We all lie, but some lies are much worse than others
When I was 14 I told my mum a shocking lie. I promised her I wouldn’t get my hair permed, then made the hairdresser straighten my new-look locks to conceal the semi-permanent wave.
Why was the lie so shocking? Because I was so easily caught out: the very next morning I emerged from the shower resembling a merino sheep and the gig was up.
We all lie, all the time. Well, not ALL the time. That would be lying. Let’s just say we all lie a lot. In fact, we’re told up to 200 lies every day, according to American social media expert and author of Liespotting, Pamela Meyer.
Mostly, they’re little white porky pies. I have a headache honey. Oh yes, I can see you’ve lost weight. That tripe was divine, what a pity there’s no left-overs.
According to research outlined in Meyer’s book, the average married couple lies in about one in 10 interactions. We lie even more when meeting strangers – around three times in the first 10 minutes.
And teenagers apparently lie in about one in five interactions with their parents. If your teen has told you she’s sleeping at a friend’s place this weekend to do some baking, research world peace and door-knock for charity, it’s probably safe to assume she’s off at Schoolies.
Meyer says lying is one of our most basic instincts, using the example of a gorilla trained in sign language who blamed her pet kitten for ripping a sink off the wall. True story.
Deception is so rife in what’s been termed our “post-truth society” that we’ve become practically ambivalent to it. Nothing really surprises us anymore.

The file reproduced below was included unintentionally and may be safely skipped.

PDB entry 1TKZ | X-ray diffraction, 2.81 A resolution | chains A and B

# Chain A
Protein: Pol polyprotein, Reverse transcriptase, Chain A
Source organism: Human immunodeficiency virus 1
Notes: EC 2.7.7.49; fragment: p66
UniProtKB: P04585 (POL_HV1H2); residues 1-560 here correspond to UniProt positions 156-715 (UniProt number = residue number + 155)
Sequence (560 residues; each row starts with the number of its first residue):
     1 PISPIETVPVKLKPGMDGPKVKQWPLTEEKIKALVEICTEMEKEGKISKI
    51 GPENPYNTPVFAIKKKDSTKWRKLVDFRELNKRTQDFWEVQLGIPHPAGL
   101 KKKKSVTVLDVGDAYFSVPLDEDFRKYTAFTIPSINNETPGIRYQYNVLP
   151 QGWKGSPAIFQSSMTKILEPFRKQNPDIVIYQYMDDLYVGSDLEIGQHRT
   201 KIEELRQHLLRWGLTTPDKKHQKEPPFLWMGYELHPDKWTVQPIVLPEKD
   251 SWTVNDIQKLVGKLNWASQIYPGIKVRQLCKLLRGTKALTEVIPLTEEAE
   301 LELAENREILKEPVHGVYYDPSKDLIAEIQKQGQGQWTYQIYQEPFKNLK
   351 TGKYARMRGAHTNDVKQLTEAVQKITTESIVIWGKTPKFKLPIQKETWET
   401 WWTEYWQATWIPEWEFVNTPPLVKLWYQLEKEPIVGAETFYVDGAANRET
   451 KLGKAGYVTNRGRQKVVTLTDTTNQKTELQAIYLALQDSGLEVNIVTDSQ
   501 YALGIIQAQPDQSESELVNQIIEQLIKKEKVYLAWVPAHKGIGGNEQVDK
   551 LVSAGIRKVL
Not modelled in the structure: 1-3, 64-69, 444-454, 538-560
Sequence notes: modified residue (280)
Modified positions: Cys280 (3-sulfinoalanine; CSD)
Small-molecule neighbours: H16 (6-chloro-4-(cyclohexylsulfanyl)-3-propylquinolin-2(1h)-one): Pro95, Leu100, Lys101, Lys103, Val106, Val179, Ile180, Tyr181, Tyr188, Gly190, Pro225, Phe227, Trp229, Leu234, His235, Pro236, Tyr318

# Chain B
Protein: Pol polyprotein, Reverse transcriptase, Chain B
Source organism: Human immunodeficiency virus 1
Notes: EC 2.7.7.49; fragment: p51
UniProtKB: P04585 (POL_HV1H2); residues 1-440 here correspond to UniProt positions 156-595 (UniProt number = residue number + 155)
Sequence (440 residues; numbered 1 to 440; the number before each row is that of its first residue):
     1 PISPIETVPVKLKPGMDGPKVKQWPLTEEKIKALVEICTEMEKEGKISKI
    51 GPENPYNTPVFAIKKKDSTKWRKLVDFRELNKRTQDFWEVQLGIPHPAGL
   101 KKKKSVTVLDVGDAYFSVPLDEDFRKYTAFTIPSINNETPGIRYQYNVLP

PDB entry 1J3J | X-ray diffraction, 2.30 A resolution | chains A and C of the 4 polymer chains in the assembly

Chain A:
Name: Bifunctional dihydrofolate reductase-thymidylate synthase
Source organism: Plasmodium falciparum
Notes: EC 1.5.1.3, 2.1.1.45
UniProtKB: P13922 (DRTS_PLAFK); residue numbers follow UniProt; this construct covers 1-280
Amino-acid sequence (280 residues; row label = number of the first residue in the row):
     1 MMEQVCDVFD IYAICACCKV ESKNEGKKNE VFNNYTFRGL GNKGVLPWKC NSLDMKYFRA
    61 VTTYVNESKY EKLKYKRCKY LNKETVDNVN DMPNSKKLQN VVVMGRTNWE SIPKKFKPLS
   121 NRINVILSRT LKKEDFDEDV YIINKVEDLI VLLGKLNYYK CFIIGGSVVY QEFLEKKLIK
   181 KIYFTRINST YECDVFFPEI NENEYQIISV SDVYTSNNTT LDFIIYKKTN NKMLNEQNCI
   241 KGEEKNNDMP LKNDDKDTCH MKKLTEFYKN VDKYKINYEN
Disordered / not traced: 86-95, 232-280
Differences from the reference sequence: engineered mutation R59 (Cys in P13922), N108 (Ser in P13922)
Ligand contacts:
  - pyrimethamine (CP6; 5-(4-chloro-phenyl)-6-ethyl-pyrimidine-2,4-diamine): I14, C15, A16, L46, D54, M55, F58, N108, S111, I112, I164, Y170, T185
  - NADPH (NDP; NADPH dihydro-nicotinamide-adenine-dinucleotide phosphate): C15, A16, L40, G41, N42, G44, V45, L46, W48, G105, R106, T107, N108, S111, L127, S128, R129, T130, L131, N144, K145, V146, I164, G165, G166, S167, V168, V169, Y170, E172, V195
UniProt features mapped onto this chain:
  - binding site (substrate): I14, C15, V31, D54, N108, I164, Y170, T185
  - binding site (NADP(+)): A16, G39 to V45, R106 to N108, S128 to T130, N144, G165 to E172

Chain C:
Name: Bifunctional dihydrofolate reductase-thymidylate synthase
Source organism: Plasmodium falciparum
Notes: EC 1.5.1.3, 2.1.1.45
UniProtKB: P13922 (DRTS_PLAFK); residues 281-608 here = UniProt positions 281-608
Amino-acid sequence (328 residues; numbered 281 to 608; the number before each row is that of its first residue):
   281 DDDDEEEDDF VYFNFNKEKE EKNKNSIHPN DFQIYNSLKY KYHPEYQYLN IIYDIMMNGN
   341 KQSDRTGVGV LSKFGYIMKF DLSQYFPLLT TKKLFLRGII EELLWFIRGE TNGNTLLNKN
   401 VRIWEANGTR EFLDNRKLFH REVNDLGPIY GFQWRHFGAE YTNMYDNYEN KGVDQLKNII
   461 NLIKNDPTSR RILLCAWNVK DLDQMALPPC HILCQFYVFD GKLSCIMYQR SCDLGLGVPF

The bigger the lie, the better the jokes. Here’s one that’s been circling the globe in Twittersphere: “Nike dropped Lance Armstrong, but didn’t drop Tiger Woods. So I guess in America you can cheat on your wife, but not on your bike.”
Without lies and drugs, Armstrong might not have achieved global fame, and as a consequence would not have inspired countless cancer victims and raised half a billion dollars for charity (or, incidentally, greatly raised the profile of SA’s own Tour Down Under).
Armstrong’s lies certainly brought the sport of cycling into disrepute, but it could be argued that they ultimately made the world a better place. Does that make them okay?
In the corporate world, where the Livestrong Foundation this week officially removed the tarnished Armstrong brand name from its title, apparently not. But most people I’ve asked still think he’s a champion, and I suppose I’d like to believe it, too.
When it comes to the art of deception, Meyer’s most profound point is this: “Lying is a cooperative act”. Essentially, deception only works when someone else agrees to believe the lie.
That goes for your wide-eyed, nine-year-old twins promising they’ve brushed their teeth; your teenage daughter denying she’s smoking when her clothes reek of cigarette smoke (sorry again mum); former CIA director David Petraeus telling his wife he’s not shagging his biographer.
And yes, it goes for the most horrendous of all lies: the abuse of children and the deception used to cover it up.
Lies lose their comedic value when they cause so much pain and devastation, so I’ll finish on a serious note: the Royal Commission into institutional child sex abuse and systematic efforts to hide evil wrongdoing.
For too long, Australians have asked too few questions about the abuse of children: why it occurs; why perpetrators aren’t brought to justice. As Meyers maintains, lies come undone when we’re courageous enough to have difficult conversations with difficult people.
If we’ve been deceived about institutional child sex abuse, it’s because we’ve let ourselves be deceived. Sometimes, the truth is just too ugly to contemplate.
The Royal Commission isn’t a moment too soon. And for all the victims out there, I sincerely hope your truth will out.
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